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Hiring surge has yet to spark wage growth

The United States added 211,000 jobs in April, rebounding as expected from a lackluster weather-jinxed March, but although quite a few more people will start getting paychecks, those who have been working aren’t seeing very much income growth from the strengthening economy.

The United States added 211,000 jobs in April, rebounding as expected from a lackluster weather-jinxed March, but although quite a few more people will start getting paychecks, those who have been working aren’t seeing very much income growth from the strengthening economy.

The Labor Department’s Bureau of Labor Statistics said average hourly earnings for all employees on private nonfarm payrolls rose by just 7 cents, to $26.19. As low as that was, it represented an improvement from an increase of 2 cents, or 0.1 percent, in March, a figure the department revised downward in its April report.

During the past year average hourly earnings have risen by 65 cents, or 2.5 percent. The Washington Post said some economists think employers should by now find themselves in a position where they need to raise the pay they’re offering as the unemployment rate — 4.4 percent — drops and the talent pool shrinks.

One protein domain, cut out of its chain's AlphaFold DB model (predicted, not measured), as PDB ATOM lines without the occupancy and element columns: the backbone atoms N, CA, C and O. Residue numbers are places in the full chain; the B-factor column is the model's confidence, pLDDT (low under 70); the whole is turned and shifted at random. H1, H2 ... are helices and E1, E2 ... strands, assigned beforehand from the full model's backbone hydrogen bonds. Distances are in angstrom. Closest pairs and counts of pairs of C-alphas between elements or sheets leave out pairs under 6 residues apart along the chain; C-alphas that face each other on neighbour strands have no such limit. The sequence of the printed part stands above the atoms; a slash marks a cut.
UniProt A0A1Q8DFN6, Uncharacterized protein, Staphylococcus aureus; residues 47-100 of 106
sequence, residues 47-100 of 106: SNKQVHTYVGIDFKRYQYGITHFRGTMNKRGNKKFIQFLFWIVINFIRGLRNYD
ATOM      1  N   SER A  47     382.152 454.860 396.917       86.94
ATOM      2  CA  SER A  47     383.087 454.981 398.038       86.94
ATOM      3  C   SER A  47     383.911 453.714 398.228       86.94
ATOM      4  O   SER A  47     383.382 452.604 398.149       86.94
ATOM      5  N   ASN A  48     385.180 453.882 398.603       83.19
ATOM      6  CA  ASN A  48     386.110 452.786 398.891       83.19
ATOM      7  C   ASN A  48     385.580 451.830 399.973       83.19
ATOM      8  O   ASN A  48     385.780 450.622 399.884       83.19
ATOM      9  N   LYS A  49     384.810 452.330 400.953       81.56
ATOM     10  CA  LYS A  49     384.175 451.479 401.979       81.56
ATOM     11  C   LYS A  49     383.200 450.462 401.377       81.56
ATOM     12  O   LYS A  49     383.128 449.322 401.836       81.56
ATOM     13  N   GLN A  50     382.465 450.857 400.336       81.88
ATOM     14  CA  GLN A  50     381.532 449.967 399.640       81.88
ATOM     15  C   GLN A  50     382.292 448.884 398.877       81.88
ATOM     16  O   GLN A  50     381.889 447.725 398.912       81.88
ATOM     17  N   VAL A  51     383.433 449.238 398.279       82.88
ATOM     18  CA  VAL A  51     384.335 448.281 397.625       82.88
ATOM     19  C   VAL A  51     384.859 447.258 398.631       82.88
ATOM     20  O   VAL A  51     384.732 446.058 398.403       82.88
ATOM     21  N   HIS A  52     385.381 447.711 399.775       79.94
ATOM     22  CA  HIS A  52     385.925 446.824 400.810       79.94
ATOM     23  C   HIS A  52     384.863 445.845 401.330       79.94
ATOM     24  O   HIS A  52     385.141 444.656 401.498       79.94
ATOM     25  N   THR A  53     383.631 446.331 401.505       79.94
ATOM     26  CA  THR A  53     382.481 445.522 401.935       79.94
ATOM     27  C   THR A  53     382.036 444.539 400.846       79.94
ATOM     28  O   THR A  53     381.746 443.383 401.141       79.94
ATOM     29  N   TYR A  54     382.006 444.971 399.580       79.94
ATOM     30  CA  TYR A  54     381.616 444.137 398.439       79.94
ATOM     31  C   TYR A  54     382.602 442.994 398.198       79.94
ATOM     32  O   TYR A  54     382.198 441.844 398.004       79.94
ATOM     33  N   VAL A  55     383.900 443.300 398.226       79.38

“Two hundred thousand for jobs growth is just such a huge number, you’d think we’d get to a point where employers have to raise wages, and we’re still not seeing it,” Tara Sinclair, an economist at George Washington University and a senior fellow at the jobs site Indeed, told the Post.

Lindsey M. Piegza, chief economist at the brokerage firm Stifel Nicolaus & Co., told the Los Angeles Times that a trend in wage growth that began in January worries her. Wages were rising at a rate of 2.9 percent for the 12-month period that ended at the close of last year.

“When you talk about reaching that exciting level of 2.9 percent, now we’re down to 2.5 percent,” she said. “That’s really only modestly above what we saw in the aftermath of the Great Recession.”

Some positive signs